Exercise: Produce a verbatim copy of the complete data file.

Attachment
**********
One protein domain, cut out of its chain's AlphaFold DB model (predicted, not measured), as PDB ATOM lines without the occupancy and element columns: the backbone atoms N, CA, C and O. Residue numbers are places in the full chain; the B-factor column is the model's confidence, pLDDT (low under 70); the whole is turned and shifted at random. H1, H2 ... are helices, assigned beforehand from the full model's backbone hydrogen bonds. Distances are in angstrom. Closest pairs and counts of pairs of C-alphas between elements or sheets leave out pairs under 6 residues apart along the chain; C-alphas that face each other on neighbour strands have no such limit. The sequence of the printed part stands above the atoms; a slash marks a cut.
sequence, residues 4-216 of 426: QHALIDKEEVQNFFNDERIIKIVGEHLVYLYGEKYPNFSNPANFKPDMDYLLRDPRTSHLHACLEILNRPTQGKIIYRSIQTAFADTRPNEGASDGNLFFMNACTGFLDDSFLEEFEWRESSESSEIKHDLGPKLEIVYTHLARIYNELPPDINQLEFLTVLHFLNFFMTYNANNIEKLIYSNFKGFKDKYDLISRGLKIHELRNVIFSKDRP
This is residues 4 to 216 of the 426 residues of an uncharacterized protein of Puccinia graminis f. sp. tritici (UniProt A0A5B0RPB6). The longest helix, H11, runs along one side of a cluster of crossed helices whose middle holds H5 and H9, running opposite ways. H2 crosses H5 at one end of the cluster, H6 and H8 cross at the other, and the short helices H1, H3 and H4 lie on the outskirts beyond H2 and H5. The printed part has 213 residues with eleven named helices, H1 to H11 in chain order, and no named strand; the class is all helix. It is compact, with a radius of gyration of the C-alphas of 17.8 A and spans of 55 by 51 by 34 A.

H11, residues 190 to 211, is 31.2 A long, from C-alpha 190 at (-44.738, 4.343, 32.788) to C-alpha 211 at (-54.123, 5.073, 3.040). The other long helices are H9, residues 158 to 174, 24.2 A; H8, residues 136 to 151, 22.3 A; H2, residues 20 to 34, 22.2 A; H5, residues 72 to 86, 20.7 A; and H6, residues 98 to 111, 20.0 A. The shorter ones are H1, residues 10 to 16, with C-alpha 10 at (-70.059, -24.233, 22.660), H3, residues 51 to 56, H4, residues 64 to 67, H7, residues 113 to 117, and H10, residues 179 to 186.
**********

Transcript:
One protein domain, cut out of its chain's AlphaFold DB model (predicted, not measured), as PDB ATOM lines without the occupancy and element columns: the backbone atoms N, CA, C and O. Residue numbers are places in the full chain; the B-factor column is the model's confidence, pLDDT (low under 70); the whole is turned and shifted at random. H1, H2 ... are helices, assigned beforehand from the full model's backbone hydrogen bonds. Distances are in angstrom. Closest pairs and counts of pairs of C-alphas between elements or sheets leave out pairs under 6 residues apart along the chain; C-alphas that face each other on neighbour strands have no such limit. The sequence of the printed part stands above the atoms; a slash marks a cut.
sequence, residues 4-216 of 426: QHALIDKEEVQNFFNDERIIKIVGEHLVYLYGEKYPNFSNPANFKPDMDYLLRDPRTSHLHACLEILNRPTQGKIIYRSIQTAFADTRPNEGASDGNLFFMNACTGFLDDSFLEEFEWRESSESSEIKHDLGPKLEIVYTHLARIYNELPPDINQLEFLTVLHFLNFFMTYNANNIEKLIYSNFKGFKDKYDLISRGLKIHELRNVIFSKDRP
This is residues 4 to 216 of the 426 residues of an uncharacterized protein of Puccinia graminis f. sp. tritici (UniProt A0A5B0RPB6). The longest helix, H11, runs along one side of a cluster of crossed helices whose middle holds H5 and H9, running opposite ways. H2 crosses H5 at one end of the cluster, H6 and H8 cross at the other, and the short helices H1, H3 and H4 lie on the outskirts beyond H2 and H5. The printed part has 213 residues with eleven named helices, H1 to H11 in chain order, and no named strand; the class is all helix. It is compact, with a radius of gyration of the C-alphas of 17.8 A and spans of 55 by 51 by 34 A.

H11, residues 190 to 211, is 31.2 A long, from C-alpha 190 at (-44.738, 4.343, 32.788) to C-alpha 211 at (-54.123, 5.073, 3.040). The other long helices are H9, residues 158 to 174, 24.2 A; H8, residues 136 to 151, 22.3 A; H2, residues 20 to 34, 22.2 A; H5, residues 72 to 86, 20.7 A; and H6, residues 98 to 111, 20.0 A. The shorter ones are H1, residues 10 to 16, with C-alpha 10 at (-70.059, -24.233, 22.660), H3, residues 51 to 56, H4, residues 64 to 67, H7, residues 113 to 117, and H10, residues 179 to 186.